Special Issue "Remote Sensing of Forest Fire: Data, Science and Operational Applications"

A special issue of Remote Sensing (ISSN 2072-4292). This special issue belongs to the section "Environmental Remote Sensing".

Deadline for manuscript submissions: 15 December 2020.

Special Issue Editor

Dr. Rosa Lasaponara
E-Mail Website
Guest Editor
Consiglio Nazionale delle Ricerche, Rome, Italy
Interests: remote sensing, satellite time series analysis, risk monitoring, archaeology, fire
Special Issues and Collections in MDPI journals

Special Issue Information

Dear Colleagues,

Remote sensing technologies have long been considered as a key tool for fire data, science, modelling, management, and monitoring. The most recent developments in computer technology, data processing, artificial intelligence (AI), deep learning approaches, and geospatial data mining techniques, enable advanced dynamic modelling, tools, data integration, and assimilation schemes, and are expected to significantly support and improve fire science and operational applications. Recently, the availability of new sensors from satellite, aerial, drone, and ground, along with the free access to large archives of data, has opened new perspectives for both fire science and applications. We invite you to submit articles on topics including, but not limited to, the following:

  • Earth observation (optical, SAR, UAV, and LiDAR) as a tool for data science and operational applications
  • Advanced geospatial data mining techniques
  • Integration of satellite, aerial/drone, and in situ observation in the Copernicus Era
  • Fire disturbance monitoring at multiple spatio-temporal scales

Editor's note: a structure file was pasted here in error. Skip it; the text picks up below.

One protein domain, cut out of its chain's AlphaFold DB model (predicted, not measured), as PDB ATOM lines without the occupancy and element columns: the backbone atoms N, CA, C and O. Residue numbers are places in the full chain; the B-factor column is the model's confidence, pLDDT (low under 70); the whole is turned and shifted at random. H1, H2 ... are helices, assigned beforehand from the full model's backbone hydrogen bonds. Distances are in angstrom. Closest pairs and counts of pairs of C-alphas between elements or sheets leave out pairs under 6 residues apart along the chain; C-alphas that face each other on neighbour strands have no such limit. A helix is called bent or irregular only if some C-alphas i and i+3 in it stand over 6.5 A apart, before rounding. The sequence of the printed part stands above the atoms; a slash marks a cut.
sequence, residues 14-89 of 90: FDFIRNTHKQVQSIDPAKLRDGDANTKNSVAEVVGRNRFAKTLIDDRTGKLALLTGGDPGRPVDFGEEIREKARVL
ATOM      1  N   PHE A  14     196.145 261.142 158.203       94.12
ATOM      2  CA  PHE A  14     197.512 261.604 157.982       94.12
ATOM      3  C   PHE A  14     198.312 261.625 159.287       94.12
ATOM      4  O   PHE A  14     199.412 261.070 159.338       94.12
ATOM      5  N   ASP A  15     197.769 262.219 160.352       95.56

• Deep learning approaches for fire science and applications
  • Advances in remote sensing of forest fire fuel mapping
  • Data integration for fire and post fire geo-hazards risk mitigation and management
  • Earth big data for monitoring and mapping fire and post-fire induced risk
  • Fusion and integration of data and information from multiple sources
  • Integration of RS with climate and meteorological data and forecasting
  • New tools and methods for fire monitoring and mitigation strategies

Dr. Rosa Lasaponara
Guest Editor

Manuscript Submission Information

Manuscripts should be submitted online at www.mdpi.com by registering and logging in to this website. Once you are registered, click here to go to the submission form. Manuscripts can be submitted until the deadline. All papers will be peer-reviewed. Accepted papers will be published continuously in the journal (as soon as accepted) and will be listed together on the special issue website. Research articles, review articles as well as short communications are invited. For planned papers, a title and short abstract (about 100 words) can be sent to the Editorial Office for announcement on this website.